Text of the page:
I couldn’t succumb to one of my fits. John had to be told what just happened. He and McNaught both. We needed to leave. Now.
I took a deep breath and left the room. It could have been worse, I told myself. I could have received a note in front of the queen. Or the viscountess could have meant me harm. Instead, she had not only warned me, but let slip several vital pieces of information that we’d been lacking: she was working against us, someone close to her or her mother had betrayed their trust, urchins were a favored means of communication, and here was another instance where Aberdine was somehow involved in our enemy’s ploys. What would John make of the news? What would McNaught?
My steps faltered. During our brief interlude downstairs, he’d told me he would do anything to keep John safe. And before that, John had driven home how far the spy might go to follow through on that promise. Hell, McNaught had likely murdered one of my father’s servants just to learn more about me.
What would he do to someone in his quest to learn more about the note sender? If I repeated what the viscountess had told me, who was to say he wouldn’t target her? Abduct her right off the street and torture her until he’d wrung every last piece of information from her broken body?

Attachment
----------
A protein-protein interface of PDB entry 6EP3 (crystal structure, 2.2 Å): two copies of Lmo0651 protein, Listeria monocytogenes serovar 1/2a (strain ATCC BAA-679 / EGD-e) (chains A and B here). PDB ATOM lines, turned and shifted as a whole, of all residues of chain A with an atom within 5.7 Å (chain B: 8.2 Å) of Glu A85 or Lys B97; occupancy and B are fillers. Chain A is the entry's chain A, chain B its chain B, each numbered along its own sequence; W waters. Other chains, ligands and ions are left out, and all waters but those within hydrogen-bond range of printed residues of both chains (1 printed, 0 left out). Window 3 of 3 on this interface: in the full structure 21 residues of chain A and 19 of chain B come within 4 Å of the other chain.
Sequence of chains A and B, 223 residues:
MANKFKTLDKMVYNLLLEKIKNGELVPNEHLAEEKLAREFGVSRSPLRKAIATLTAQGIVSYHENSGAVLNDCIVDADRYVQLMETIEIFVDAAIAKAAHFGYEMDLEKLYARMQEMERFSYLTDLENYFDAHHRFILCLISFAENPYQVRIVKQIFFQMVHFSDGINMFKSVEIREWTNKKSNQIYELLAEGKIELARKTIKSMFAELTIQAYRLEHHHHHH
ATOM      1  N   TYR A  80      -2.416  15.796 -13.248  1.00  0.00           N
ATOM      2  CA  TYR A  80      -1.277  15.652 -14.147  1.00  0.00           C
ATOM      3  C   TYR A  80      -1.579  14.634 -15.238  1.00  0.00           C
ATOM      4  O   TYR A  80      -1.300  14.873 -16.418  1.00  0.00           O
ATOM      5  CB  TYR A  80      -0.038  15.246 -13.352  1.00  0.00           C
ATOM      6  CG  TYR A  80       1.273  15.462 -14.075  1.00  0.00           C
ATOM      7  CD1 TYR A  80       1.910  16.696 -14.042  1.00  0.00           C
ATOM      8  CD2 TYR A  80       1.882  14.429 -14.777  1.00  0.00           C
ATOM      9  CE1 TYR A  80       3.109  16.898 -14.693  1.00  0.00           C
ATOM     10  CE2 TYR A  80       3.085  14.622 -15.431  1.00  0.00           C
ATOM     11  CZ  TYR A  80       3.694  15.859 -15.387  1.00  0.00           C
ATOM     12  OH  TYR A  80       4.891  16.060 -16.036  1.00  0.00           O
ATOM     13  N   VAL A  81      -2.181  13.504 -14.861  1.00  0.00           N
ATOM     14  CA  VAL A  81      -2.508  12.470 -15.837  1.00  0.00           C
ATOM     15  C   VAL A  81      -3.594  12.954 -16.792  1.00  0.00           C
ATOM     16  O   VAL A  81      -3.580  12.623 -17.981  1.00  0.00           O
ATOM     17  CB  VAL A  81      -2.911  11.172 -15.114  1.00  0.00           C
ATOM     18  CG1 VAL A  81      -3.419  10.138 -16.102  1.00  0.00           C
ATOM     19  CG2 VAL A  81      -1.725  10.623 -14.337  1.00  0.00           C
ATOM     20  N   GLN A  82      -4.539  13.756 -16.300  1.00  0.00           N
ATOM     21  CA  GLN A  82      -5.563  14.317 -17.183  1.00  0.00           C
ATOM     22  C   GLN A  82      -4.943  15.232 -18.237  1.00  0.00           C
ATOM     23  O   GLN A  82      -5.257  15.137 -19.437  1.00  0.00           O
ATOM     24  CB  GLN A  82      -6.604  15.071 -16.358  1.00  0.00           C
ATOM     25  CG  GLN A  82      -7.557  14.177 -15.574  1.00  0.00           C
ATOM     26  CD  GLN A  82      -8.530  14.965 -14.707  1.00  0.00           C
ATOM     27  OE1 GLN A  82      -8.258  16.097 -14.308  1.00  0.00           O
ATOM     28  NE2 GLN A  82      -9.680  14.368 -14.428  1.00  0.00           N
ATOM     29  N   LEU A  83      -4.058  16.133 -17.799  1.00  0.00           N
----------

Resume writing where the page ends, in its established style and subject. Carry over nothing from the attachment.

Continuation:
I paused at the bottom of the stairs. The noise of the nearby ballroom sounded strangely muted, as though I’d stuffed cotton in my ears. My head swam. McNaught had told me he would do anything. I should believe him. Which meant I couldn’t tell him what just happened. This was why John kept secrets from him. To keep people like the viscountess, who had not only been raped, but was now being blackmailed about it, free from further pain.
I needed to forgive my husband for lying to me. I would be a massive hypocrite not to.
The sound of that horribly familiar voice broke through the din. I blinked and came back to myself. Standing two feet away from me was my father. He wore an impeccably cut evening coat over tight breeches that showed off his large, muscular form. His thick blonde hair had been brushed back from his face. When he smiled at me, no one at a distance would think this was anything other than a pleasant familial exchange, but anyone close enough to get a good look at his eyes would know better.